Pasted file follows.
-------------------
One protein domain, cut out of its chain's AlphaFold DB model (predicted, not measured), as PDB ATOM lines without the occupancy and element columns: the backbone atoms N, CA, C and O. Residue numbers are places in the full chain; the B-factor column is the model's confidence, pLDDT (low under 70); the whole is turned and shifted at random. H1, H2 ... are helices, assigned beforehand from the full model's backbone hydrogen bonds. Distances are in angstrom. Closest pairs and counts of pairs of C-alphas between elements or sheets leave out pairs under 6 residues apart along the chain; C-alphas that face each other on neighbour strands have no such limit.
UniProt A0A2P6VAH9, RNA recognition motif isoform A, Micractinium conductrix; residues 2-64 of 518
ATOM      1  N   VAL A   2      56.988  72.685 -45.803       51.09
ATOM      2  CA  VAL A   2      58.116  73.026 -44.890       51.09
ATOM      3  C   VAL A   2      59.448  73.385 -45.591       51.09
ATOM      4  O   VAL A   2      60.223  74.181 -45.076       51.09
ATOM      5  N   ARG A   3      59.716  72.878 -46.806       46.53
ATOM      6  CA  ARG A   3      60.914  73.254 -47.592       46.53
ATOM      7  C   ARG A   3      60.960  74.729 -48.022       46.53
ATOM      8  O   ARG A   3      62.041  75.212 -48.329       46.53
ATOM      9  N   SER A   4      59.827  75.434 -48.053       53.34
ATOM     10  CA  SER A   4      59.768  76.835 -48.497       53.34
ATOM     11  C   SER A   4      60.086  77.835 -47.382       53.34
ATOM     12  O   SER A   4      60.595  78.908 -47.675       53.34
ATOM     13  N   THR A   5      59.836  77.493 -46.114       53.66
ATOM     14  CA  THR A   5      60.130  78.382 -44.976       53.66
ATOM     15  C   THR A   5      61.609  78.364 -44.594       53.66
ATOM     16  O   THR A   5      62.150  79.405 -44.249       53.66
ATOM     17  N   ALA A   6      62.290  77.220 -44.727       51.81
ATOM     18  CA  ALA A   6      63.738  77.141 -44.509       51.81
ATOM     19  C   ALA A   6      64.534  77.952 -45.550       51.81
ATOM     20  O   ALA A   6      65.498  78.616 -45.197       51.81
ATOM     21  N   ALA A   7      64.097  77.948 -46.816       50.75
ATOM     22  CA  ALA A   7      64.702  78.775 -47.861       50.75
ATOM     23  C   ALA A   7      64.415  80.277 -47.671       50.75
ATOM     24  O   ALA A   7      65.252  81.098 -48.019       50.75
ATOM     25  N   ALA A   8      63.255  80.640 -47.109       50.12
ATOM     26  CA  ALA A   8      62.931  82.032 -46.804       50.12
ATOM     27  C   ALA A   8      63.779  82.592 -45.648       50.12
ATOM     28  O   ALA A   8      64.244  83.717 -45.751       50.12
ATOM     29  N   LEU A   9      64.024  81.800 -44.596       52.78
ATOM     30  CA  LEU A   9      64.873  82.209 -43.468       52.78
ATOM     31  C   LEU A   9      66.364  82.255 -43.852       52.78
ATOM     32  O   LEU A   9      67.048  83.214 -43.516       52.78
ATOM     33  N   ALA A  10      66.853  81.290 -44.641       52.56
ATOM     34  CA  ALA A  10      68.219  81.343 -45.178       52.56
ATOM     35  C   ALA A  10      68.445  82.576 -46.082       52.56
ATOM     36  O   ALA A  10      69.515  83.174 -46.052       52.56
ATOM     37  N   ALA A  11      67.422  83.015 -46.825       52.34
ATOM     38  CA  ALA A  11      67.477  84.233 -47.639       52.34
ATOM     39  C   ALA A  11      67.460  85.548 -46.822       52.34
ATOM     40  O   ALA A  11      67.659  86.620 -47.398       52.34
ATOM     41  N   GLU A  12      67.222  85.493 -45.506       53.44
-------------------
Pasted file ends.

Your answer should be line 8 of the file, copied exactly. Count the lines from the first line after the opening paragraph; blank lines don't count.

ATOM      7  C   ARG A   3      60.960  74.729 -48.022       46.53